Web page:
Despite rebranding, insider sources told me last year that contact and consultation between Al Qaeda and the group’s leadership persisted. These details were later corroborated by testimonies from senior Al Qaeda members, who have since led the charge against the group as a traitor to its previous emirs and cause. A back-and-forth exchange between those members and the group’s top mufti confirmed two key points, that the initial rebranding was a ploy and that Al Qaeda’s deputy leader continued to communicate with the latter as an Al Qaeda affiliate.

Sami Al Aridi, Jabhat Al Nusra’s former number two, cited the current mufti of Hayat Tahrir Al Sham, Abdulrahim Atoun, as clarifying in a letter he wrote to Al Qaeda that the disengagement was a public relations stunt: “The disengagement was for media, as Atoun himself said in his response, which was why a number of the brothers had initially agreed with the move.”

Observers who choose to believe the rebranding was real seem to demand no evidence from the group: not once did the group mention a breakup or issue a revocation of its oath of allegiance to Al Qaeda; testimonies from critics as well as occasional references by members indicate a deliberate misinformation campaign was involved in the rebranding. The group does not have to be genius to pull such a move — especially that the burden of proof appears to be extremely low.

On the contrary, if he has dislodged Al Qaeda, Al Jolani has then pulled off a more incredible ruse. He has essentially played the world’s most powerful jihadi organisations in the space of four years. In 2013, he defied Abu Bakr Al Baghdadi, his former emir and sponsor in Iraq, and refused his unilateral unification of the Syrian and Iraqi branches. Instead, he pledged allegiance to Al Qaeda to maintain cohesion and legitimacy and stop further organisational haemorrhage. And he has supposedly dislodged Al Qaeda to maintain sovereignty over the group he founded.

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If he has indeed done so, that — not the public relations stunt — is nothing short of genius.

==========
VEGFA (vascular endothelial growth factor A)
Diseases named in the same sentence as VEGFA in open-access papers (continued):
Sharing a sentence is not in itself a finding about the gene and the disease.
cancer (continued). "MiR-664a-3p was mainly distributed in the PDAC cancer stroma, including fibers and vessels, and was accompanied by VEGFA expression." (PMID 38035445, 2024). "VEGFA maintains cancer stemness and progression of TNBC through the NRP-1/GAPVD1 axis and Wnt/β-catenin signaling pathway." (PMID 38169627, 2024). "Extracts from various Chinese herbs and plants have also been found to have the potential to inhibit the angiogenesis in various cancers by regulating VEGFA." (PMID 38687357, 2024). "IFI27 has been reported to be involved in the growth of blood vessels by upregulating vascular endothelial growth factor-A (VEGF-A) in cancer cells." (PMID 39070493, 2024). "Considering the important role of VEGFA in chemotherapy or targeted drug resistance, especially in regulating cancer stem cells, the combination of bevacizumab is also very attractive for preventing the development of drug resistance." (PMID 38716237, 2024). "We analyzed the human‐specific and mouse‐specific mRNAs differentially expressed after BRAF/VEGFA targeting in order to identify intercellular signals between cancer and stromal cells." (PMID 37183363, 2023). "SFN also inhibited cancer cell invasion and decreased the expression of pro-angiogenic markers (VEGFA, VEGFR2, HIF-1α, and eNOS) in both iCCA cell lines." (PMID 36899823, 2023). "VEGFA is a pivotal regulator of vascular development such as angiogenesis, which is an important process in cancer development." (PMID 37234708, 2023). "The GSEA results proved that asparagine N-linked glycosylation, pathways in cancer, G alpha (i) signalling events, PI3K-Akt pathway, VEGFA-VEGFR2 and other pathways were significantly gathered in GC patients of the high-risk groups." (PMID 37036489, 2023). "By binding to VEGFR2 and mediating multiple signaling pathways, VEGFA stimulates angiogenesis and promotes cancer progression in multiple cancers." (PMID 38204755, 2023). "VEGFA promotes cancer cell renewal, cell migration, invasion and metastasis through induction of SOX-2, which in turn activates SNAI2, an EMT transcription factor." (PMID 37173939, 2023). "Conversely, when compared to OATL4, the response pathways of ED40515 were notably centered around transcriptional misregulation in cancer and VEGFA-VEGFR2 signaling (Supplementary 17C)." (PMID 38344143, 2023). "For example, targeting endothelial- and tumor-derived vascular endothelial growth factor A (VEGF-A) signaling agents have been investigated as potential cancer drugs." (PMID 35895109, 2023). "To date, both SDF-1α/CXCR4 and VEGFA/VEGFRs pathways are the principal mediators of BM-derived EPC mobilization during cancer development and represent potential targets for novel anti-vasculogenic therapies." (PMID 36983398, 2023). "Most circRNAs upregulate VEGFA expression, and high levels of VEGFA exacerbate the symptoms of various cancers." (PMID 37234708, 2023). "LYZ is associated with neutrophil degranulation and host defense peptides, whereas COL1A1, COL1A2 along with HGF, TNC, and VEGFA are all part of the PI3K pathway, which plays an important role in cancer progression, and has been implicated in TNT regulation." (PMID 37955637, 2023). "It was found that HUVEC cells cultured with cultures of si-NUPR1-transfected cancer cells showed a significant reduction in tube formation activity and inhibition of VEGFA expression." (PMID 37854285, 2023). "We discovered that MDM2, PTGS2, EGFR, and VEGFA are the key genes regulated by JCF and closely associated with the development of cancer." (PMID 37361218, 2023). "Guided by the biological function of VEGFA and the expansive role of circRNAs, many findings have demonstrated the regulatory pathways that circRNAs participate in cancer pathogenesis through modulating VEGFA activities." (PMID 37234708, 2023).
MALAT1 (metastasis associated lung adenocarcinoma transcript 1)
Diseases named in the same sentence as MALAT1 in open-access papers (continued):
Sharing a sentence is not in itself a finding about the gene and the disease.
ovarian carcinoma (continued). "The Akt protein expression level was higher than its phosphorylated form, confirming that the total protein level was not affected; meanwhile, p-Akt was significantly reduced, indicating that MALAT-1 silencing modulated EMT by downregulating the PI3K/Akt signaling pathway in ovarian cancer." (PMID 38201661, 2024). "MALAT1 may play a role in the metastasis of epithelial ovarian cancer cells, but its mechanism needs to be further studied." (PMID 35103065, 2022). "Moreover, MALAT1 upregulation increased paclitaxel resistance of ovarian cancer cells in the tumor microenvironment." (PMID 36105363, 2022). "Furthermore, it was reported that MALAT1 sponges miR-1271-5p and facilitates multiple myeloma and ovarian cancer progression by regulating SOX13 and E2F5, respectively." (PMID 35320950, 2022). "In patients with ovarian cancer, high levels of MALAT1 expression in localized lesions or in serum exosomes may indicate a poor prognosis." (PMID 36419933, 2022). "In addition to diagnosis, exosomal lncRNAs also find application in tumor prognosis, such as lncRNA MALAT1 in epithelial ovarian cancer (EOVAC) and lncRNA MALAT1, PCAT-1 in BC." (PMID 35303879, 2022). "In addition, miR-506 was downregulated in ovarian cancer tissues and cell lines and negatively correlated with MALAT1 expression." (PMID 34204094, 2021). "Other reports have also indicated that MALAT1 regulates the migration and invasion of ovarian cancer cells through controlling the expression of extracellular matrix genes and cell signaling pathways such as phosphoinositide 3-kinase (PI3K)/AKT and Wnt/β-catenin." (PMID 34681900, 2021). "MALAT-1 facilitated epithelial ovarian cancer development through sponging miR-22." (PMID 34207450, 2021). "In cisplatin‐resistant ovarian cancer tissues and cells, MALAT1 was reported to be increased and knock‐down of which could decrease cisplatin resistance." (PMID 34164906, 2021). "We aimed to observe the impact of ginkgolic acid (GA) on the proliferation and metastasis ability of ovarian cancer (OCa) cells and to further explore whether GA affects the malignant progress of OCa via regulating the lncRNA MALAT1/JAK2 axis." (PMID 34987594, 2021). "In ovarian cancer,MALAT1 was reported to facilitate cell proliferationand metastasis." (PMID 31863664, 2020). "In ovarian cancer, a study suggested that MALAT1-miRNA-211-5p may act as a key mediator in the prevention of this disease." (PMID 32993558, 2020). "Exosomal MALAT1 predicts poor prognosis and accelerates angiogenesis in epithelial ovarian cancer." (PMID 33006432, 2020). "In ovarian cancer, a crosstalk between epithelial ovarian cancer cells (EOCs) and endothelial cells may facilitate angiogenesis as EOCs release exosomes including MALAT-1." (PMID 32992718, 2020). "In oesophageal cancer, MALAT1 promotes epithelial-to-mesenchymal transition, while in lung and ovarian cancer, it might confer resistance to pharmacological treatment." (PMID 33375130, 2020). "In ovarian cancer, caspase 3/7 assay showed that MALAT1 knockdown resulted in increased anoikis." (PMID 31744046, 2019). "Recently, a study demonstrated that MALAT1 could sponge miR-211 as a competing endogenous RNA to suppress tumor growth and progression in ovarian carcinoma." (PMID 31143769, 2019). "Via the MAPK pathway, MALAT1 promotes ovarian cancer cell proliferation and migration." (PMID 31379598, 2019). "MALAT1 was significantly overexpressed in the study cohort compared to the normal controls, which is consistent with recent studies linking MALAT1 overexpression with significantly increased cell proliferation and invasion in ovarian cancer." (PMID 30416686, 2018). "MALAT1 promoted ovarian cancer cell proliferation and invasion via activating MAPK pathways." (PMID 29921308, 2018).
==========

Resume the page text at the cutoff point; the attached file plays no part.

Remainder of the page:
The renewal of the debate about this issue comes amid a push by the group and Syrian oppositionists to argue against Al Qaeda’s dominance or existence in northern Syria. It is part of an effort to avoid turning Idlib into a battlefield against jihadis, especially since the Turkish entry into northwestern Syria last month. I personally received calls from individuals in the region, with close ties to the group, to convince me that Al Qaeda no longer existed in Syria.

In this context, Hayat Tahrir Al Sham invited western and regional journalists to visit and see for themselves. Mousa Al Omar, a celebrity Syrian journalist, made a visit after the group’s invitation. He recorded a video from Idlib affirming that Al Qaeda does not exist in northern Syria. His remarks prompted dozens of Syrian activists to attack him as serving as an apologist for Al Qaeda, after which he filmed a new video defending himself against “the campaign” and asserting his position.

The tendency to downplay the existence of Al Qaeda is often well meaning, such as to prevent the regime from using it as a pretext to raze Idlib, where around two million people live. But, as the responses from Syrians to assertions that Al Qaeda does not exist in the north show, the solution is not to whitewash the group or give it a free pass. Nothing is analytically useful or morally honourable in advancing the group’s propaganda, especially before it proves that it has truly abandoned its ways.